Eternity of the world and big bang

Ted Davis (
Thu, 18 Sep 1997 09:30:44 -0400

I am fascinated by the current discussion of the age of the universe and
various scientific speculations (I hesitate to call them "theories," at
least not in the ordinary sense, because they strike me more as guesses than
as educated guesses. But I could certainly be mistaken). IMHO, big bang is
highly consonant with CEN (Creatio ex nihilo): the world looks like it had a
beginning, which is what we would expect it to look like, given CEN. This
isn't a proof of anything at all, but coherence counts for something. At the
same time, caution is recommended for the usual reasons.

It might be instructive to realize that this very issue (the world's alleged
eternity in time) is the one which gave Aquinas the most difficulty in the
13th century, when he struggled to reconcile Christianity with Aristotle.
The latter asserted/assumed the eternity of all things that now exist, incl.
life forms in their current forms -- the "whole shebang." Medieval natural
philosophers, such as Giles of Rome, followed him in arguing for this.
Aquinas, however, asserted the double truth on this (here I interpret him in
a way that might invite dispute from other historians, better informed),
acknowledging that reason said eternity while revelation said a finite age.
He came down on the side of revelation, but not without admitting (I
believe, in a moment of weakness) that the essence of the doctrine of
creation was the dependence of the world on God, not its actual origination
by God: covering his tracks, I think, in case Aristotle proved right in the
long run.

Why do I believe Aquinas was mistaken? Because of the history of CEN as a
doctrine. Here I advise interested parties to examine the essay by Ted
Peters in Robert J. Russell, et al (eds), Physics, Philosophy, and Theology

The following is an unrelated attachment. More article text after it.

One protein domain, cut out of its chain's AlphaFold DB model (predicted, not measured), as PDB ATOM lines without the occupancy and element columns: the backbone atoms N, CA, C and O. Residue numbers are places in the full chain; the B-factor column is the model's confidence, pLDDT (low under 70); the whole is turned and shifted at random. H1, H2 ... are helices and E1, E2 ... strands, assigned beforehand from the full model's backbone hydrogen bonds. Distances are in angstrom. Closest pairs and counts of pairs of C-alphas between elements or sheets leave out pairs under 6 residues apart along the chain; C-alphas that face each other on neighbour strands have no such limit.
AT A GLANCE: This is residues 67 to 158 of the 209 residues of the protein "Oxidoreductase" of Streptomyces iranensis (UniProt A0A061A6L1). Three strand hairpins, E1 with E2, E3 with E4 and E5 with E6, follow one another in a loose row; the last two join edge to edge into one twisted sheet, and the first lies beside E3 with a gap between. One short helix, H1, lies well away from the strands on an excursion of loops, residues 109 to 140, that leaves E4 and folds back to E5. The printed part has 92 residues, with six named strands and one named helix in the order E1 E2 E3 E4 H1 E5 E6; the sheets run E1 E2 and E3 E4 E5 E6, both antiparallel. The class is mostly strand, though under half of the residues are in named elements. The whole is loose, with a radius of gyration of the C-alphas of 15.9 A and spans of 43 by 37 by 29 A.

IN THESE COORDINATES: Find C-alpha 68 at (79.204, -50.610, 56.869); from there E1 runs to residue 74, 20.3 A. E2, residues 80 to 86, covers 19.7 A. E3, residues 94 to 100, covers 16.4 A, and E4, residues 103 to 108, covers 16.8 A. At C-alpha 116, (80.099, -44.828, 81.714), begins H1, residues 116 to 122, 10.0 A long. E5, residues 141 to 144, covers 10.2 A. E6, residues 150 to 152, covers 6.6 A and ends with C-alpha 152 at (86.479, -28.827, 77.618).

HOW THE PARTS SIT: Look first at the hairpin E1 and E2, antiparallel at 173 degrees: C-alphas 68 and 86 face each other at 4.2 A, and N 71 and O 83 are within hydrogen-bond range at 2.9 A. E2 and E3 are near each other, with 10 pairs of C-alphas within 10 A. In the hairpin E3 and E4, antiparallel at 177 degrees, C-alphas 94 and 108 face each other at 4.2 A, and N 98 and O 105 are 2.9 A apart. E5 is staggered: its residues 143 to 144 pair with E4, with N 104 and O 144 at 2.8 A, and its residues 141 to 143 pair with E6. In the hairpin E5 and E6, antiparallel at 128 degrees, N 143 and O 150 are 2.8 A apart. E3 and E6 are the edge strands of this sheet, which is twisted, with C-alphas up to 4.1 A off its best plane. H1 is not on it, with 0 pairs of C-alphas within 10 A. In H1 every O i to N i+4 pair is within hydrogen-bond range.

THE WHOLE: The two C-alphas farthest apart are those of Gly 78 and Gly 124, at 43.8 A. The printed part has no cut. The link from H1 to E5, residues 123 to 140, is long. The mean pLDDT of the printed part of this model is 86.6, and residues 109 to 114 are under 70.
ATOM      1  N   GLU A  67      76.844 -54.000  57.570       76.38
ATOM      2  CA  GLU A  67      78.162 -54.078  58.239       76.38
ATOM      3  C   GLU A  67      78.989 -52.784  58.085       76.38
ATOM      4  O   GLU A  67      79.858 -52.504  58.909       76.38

(Notre Dame). Peters shows that CEN arose out of Jewish theological
reasoning on the moral supremacy of God and the inconsistencies of drawing
other conclusions from this about the origin of all things. Christians
affirmed this because they had directly experienced the power of God in the
resurrection: a God who can reorder matter to give Christ a glorified body
must have ultimate power over matter, must indeed have given matter the
properties and forms that it has; must, in other words, have created it.

Thus, I urge caution on both sides. While we mustn't ever cannonize ANY
scientific theory, we must also hold to the witness of the resurrection and
its corollary, CEN. Unlike Thomas, we shouldn't say that dependence rather
than origination is the real meaning of the doctrine of creation. Instead,
we should affirm BOTH parts of this essential truth, and wait for the day
when speculative minds are prepared to admit that "virtual vacuums", "high
states of entropy," or whatever they prefer to call conceptual entities of
this sort, ain't "nothing" -- that which is not any thing -- and that the
universe "began" in a very real sense, whether or not we can define its
moment of "beginning" in a formal sense.

Ted Davis